The [Thursday] Papers
The (sparse) announcement on Wednesday that Jesse Jackson Jr. is being treated for a mood disorder only furthered the notion that the congressman's camp is suffering from a credibility disorder.
"In keeping with the secrecy that has surrounded Jackson since his medical leave from Congress was announced, the office's statement came from a doctor who went unnamed, citing health privacy reasons," the Tribune reports.
The congressman is receiving intensive medical treatment at a residential treatment facility for a mood disorder. He is responding positively to treatment and is expected to make a full recovery.
As the Tribune's John Kass writes:
"If the man is ill or troubled, most folks will be sympathetic. No one will pick on him or think less of him if he's ill. But that's not the problem. The problem is the awkward, unnecessary secrecy that feeds cynicism and rumors. And worse for the Jacksons, it makes them look ridiculous."
Speaking of looking ridiculous, apparently Roland Burris is still around.
But to reiterate, and I write this as well as a lifelong sufferer of a mood disorder called depression, which is nothing to joke about, although I've really never lost my sense of humor about it: Even the stinky media would have given Junior and his family the space (and respect) they should be accorded in a situation like this if the Jackson camp had just been straight from the start. That doesn't even mean revealing every last detail. The details can wait. It's the obfuscation and deception that have turned a delicate situation into an ugly feeding frenzy.
Legislative tuition waivers cost the taxpayers more than $13 million. Last year. Just last year alone.
[NOTE: A faithful reader points out that even public universities aren't funded solely by taxpayer dollars, so this may not be an accurate accounting; it comes from IllinoisWatchdog.org]
And legislators went down kicking and screaming - most notably Senate President John Cullerton, but also House Speaker Michael Madigan. Consider:
"At least 40 students got some form of a tuition waiver this summer semester, according to records obtained by Illinois Watchdog through an Illinois Freedom of Information Act request. At least four lawmakers continued to hand out waivers while the legislation ending the program was being passed through the General Assembly, according to state records.
"State Rep. Michael Zalewski, D-Chicago, gave out eight one-year tuition waivers this spring. Zalewski said he gave out waivers only when students approached his office."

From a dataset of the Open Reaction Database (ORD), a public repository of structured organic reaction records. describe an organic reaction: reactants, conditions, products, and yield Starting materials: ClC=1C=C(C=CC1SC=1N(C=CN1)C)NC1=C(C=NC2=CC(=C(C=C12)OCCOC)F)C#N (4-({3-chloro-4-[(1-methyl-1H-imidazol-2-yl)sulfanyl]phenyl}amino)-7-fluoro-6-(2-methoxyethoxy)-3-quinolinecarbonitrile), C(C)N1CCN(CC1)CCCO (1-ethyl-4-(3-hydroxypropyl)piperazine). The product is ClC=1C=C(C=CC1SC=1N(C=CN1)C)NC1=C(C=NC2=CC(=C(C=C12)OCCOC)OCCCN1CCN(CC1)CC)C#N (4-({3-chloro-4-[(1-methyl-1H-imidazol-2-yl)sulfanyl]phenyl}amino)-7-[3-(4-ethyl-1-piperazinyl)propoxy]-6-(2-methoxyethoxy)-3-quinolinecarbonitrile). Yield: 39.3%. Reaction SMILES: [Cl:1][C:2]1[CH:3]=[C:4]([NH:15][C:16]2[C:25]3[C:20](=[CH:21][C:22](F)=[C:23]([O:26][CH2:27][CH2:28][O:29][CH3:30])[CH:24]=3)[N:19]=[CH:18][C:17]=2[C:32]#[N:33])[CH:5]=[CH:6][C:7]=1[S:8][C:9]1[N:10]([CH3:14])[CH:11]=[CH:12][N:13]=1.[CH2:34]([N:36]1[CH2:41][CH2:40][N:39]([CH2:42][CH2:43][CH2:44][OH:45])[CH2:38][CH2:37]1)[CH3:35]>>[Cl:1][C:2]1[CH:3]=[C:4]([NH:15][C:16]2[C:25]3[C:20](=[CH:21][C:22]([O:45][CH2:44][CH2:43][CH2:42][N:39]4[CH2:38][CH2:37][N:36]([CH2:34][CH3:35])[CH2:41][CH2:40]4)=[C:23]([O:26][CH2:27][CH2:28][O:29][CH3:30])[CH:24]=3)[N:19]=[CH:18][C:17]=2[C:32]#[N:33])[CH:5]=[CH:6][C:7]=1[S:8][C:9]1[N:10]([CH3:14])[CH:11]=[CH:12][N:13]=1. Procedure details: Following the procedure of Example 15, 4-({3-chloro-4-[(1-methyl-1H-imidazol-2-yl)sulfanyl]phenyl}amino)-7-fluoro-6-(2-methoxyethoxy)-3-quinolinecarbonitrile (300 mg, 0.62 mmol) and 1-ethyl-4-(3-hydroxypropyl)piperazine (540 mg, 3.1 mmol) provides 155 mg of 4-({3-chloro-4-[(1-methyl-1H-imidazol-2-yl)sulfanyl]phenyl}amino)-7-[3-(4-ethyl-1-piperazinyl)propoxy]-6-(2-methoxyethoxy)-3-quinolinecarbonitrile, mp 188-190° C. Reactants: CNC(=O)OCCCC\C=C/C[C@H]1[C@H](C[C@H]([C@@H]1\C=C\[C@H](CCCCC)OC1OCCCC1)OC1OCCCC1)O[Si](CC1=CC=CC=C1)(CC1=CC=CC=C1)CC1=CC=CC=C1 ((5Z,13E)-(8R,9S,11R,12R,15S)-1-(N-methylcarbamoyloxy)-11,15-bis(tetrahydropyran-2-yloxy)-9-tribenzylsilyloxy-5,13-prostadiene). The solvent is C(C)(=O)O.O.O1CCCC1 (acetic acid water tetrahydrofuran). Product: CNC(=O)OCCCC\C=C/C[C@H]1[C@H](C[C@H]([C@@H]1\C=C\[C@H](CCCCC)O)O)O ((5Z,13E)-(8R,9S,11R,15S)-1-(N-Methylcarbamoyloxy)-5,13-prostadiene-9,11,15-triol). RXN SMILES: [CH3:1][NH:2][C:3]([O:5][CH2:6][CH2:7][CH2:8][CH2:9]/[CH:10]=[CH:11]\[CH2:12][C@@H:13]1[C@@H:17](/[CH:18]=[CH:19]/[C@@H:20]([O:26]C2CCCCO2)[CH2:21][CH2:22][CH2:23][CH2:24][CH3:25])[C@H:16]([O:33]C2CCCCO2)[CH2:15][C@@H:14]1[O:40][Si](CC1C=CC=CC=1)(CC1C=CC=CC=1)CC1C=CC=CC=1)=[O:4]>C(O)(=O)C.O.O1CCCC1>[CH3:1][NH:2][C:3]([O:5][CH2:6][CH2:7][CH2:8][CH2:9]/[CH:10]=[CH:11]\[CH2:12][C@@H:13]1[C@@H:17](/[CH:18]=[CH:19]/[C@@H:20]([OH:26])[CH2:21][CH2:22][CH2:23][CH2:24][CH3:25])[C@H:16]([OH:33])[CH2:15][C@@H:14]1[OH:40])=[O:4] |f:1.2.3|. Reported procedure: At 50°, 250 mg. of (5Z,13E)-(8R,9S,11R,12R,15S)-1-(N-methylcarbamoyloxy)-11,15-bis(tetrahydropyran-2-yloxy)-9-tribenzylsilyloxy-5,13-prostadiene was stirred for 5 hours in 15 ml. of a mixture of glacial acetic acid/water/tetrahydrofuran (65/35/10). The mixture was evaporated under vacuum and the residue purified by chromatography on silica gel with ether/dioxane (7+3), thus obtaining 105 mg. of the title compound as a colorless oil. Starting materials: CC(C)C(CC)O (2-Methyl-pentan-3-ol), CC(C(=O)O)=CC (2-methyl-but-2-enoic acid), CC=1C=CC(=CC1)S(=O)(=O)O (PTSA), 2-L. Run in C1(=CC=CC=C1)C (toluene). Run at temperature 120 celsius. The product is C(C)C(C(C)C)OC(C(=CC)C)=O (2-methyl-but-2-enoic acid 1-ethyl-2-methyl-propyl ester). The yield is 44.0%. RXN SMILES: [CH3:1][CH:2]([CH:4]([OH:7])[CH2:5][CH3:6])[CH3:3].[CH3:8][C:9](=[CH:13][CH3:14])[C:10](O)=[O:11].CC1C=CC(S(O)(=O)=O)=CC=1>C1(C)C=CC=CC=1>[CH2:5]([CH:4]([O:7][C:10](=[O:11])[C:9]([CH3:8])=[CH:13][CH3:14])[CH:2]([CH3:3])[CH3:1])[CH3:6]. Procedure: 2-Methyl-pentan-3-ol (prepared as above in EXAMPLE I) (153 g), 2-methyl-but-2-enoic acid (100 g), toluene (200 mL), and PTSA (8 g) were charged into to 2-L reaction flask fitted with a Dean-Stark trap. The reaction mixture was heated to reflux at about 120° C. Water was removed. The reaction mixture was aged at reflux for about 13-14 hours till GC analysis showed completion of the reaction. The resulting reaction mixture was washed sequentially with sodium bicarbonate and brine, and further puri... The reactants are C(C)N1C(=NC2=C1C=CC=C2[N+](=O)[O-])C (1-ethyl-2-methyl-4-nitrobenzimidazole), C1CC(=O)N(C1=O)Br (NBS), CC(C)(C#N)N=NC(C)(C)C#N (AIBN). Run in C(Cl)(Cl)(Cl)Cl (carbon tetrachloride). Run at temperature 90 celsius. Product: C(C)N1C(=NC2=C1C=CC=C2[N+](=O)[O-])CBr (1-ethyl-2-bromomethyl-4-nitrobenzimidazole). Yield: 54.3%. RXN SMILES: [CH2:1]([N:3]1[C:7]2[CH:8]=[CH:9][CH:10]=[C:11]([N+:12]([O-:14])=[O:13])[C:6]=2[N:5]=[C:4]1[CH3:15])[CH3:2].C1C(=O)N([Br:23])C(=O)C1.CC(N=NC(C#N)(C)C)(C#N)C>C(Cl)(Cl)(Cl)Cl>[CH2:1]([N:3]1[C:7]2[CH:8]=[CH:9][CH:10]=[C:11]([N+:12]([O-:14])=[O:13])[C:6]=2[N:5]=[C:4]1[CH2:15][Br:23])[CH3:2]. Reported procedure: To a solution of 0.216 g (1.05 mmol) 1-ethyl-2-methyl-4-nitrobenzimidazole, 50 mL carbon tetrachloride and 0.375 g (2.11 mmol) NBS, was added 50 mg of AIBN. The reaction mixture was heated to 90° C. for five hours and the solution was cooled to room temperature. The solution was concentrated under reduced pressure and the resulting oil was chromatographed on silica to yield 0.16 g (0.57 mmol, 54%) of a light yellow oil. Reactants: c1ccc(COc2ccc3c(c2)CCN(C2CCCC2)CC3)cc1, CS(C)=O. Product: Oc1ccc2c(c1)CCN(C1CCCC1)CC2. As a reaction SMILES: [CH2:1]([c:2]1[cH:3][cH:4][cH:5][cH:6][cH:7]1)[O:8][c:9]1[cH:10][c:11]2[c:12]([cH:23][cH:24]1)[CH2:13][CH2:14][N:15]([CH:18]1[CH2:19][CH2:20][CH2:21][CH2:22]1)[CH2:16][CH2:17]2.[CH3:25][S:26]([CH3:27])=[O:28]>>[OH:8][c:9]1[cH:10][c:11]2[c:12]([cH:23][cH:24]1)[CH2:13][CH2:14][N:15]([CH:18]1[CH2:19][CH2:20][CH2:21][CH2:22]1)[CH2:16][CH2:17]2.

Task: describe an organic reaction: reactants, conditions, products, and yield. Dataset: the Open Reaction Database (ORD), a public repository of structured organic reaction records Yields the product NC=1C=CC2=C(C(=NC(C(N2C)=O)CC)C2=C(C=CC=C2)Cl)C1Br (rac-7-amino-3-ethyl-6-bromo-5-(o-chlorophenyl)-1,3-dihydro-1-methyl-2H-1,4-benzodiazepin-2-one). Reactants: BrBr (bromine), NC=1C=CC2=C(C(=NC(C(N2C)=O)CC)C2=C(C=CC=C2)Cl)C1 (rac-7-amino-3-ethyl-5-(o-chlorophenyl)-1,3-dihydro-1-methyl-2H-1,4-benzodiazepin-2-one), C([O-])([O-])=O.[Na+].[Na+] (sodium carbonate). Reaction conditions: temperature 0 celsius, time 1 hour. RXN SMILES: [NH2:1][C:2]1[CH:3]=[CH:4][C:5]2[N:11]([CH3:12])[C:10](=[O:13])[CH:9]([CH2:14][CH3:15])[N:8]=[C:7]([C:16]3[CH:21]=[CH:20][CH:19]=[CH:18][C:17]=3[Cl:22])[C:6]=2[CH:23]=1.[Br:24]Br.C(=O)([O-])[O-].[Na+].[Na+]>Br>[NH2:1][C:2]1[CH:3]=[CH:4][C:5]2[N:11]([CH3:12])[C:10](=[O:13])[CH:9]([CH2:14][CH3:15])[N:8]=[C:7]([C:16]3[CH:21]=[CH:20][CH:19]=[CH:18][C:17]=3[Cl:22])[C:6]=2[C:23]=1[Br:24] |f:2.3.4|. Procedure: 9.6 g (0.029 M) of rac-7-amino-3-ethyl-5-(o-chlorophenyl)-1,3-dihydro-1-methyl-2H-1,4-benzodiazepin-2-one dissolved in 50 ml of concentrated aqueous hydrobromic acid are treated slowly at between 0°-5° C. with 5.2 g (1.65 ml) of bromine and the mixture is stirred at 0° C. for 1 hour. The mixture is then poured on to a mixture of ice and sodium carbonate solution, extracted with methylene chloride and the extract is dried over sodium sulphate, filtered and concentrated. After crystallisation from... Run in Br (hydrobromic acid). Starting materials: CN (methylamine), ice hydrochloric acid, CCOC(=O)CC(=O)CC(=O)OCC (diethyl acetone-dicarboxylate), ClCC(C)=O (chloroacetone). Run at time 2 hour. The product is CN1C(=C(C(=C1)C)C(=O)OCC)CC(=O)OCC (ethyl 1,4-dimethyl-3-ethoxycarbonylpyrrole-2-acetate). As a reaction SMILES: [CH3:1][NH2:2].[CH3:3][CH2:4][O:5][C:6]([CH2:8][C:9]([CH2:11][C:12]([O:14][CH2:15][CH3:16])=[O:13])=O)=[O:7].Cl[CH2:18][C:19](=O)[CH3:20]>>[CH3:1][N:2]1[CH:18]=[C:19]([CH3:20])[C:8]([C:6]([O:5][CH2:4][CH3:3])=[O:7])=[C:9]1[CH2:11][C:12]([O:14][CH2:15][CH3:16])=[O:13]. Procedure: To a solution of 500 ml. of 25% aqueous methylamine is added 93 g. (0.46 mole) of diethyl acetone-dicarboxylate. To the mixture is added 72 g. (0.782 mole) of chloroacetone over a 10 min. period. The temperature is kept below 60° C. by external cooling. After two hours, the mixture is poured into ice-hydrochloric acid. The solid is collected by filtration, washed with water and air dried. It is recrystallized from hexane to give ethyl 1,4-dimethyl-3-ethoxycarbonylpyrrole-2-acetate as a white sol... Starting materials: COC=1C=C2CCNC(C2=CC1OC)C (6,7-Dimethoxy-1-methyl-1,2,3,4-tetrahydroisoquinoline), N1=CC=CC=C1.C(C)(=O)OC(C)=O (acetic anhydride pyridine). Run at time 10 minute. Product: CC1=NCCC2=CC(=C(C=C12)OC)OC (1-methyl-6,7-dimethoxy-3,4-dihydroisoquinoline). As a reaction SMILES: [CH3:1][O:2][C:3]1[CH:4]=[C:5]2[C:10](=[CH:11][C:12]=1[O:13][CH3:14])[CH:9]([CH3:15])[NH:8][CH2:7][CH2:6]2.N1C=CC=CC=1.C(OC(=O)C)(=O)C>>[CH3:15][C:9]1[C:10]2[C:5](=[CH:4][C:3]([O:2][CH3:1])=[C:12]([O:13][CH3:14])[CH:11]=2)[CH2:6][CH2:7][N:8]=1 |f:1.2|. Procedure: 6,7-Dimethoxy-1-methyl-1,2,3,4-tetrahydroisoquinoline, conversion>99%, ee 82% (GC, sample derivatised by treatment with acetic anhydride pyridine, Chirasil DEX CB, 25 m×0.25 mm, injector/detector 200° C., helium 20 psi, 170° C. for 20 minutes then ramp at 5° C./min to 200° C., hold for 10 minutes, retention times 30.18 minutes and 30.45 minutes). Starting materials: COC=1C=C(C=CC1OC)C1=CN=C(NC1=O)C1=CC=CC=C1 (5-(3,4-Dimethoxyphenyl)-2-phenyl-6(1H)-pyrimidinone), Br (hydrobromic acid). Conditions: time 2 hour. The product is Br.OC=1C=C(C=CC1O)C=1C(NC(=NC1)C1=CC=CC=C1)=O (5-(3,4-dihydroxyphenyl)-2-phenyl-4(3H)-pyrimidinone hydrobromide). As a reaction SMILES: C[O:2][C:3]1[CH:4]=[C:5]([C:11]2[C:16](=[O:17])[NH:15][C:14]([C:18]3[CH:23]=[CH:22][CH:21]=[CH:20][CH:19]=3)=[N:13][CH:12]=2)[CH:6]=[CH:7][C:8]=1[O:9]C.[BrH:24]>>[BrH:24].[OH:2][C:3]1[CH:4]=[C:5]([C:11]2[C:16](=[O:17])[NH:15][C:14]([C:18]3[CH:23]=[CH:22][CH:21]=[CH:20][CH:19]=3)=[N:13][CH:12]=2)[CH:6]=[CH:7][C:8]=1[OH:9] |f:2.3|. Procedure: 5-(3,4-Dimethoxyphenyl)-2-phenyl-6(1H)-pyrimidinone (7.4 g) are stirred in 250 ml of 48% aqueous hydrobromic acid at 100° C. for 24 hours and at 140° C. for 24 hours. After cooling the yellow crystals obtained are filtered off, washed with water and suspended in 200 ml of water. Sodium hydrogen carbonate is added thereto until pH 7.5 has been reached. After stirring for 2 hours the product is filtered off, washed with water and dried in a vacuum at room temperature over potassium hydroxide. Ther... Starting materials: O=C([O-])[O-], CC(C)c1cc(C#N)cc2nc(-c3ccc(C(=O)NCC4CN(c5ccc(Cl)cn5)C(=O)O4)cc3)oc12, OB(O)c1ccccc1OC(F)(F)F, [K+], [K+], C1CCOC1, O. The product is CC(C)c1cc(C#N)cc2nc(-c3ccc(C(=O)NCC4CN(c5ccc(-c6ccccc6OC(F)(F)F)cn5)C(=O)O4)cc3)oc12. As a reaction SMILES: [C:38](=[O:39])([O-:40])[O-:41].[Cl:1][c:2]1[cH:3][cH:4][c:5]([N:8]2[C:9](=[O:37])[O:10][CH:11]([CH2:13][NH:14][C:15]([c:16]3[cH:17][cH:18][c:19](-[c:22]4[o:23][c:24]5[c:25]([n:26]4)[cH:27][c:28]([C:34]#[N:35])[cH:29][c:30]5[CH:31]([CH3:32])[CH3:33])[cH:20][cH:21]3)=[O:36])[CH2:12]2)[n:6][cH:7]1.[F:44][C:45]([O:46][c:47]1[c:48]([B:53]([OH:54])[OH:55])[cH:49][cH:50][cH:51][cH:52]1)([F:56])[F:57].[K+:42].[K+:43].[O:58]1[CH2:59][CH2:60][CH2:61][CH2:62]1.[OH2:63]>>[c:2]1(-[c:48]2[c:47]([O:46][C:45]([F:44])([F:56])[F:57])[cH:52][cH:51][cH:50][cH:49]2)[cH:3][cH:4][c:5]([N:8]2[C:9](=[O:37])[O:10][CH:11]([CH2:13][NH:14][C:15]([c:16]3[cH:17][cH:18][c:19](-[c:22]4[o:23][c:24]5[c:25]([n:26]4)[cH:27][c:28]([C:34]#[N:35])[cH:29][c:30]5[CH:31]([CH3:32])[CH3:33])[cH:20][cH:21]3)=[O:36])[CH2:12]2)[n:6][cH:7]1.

You mean it was a walk-in service?
"[M]y view was that if we could accommodate someone and get them off to college, it was in the best interests of the students to do so," Zalewski said.
"Still, Zalewski voted in favor of ending the program."
I don't believe this program exists, but as along as it does I'm going to milk it for everything it's worth, Zalewski reportedly thought. And by reportedly I mean, what the hell was he thinking?
"In addition to Zalewski, state Rep. Andre Thapedi, D-Chicago, Rep. Monique Davis, D-Chicago, and indicted Rep. Derrick Smith, D-Chicago, all gave out tuition waivers during the first half of 2012."
"At least one lawmaker is being investigated for how she distributed tuition waivers. The U.S. Attorney's office has started a criminal probe of Sen. Annazette Collins, D-Chicago."
"A 2009 Tribune analysis found that in the five prior years, lawmakers gave at least 140 scholarships to relatives of their campaign donors," the paper recalls. "Speaker Michael Madigan, D-Chicago, gave $32,000 in scholarships to a relative of a campaign contributor and circulator of petitions for the speaker's campaigns.
"The Tribune also found that lawmakers gave at least 87 free rides to relatives of people with other political ties, including three children of city of Chicago employees charged with corruption. And the paper uncovered how the scholarships came in handy when the University of Illinois became increasingly competitive and costly. University e-mails and a state report showed that some students were placed on secret clout lists after state lawmakers advocated for them and then admitted only after the university learned that they were to get a coveted General Assembly scholarship."
Our Very Own (Child Abuse Enabler)
Rahm To Tourism Chief: Drop Dead!
"Mayor Rahm Emanuel's office swung into full damage-control mode Wednesday after Chicago's convention and tourism chief was quoted as saying that a 38 percent spike in the city's homicide rate and a troubling return to mob attacks downtown was hurting efforts to promote the city," the Sun-Times
"Don Welsh, president and CEO of Choose Chicago, told the Chicago Tribune's editorial board that he's gotten five or six calls from meeting planners in recent weeks concerned about whether Chicago is still a safe place to hold their meetings.
"So far, nobody's cancelling any meetings just yet. But, that's a possibility if the Chicago Police Department does not get a quick handle on the problem, Welsh was quoted as saying.
"'We hope this sunsets quickly because all the good work we're doing regionally, nationally and internationally, if this is not contained in a reasonable period of time, it will have an impact,' the Tribune's website quoted Welsh as saying."
The website wasn't available for comment. But here's the article we're talking about.
"In a follow-up interview with the Chicago Sun-Times a short time later Wednesday, Welsh insisted that his remarks had been 'misinterpreted' and 'taken out of context.'"
When asked how, Welsh said "I don't know, ask Rahm!"
Nah, I just made that up. But I'm pretty sure it's the truth.
"Emanuel's communications director Sarah Hamilton said Welsh's earlier claim that crime and the perception of it is hurting tourism is 'simply false.'"
And that's just what we told Don!
The Beachwood Tip Line: Choosy.
Posted on July 12, 2012
© 2006 - 2017, The Beachwood Media Company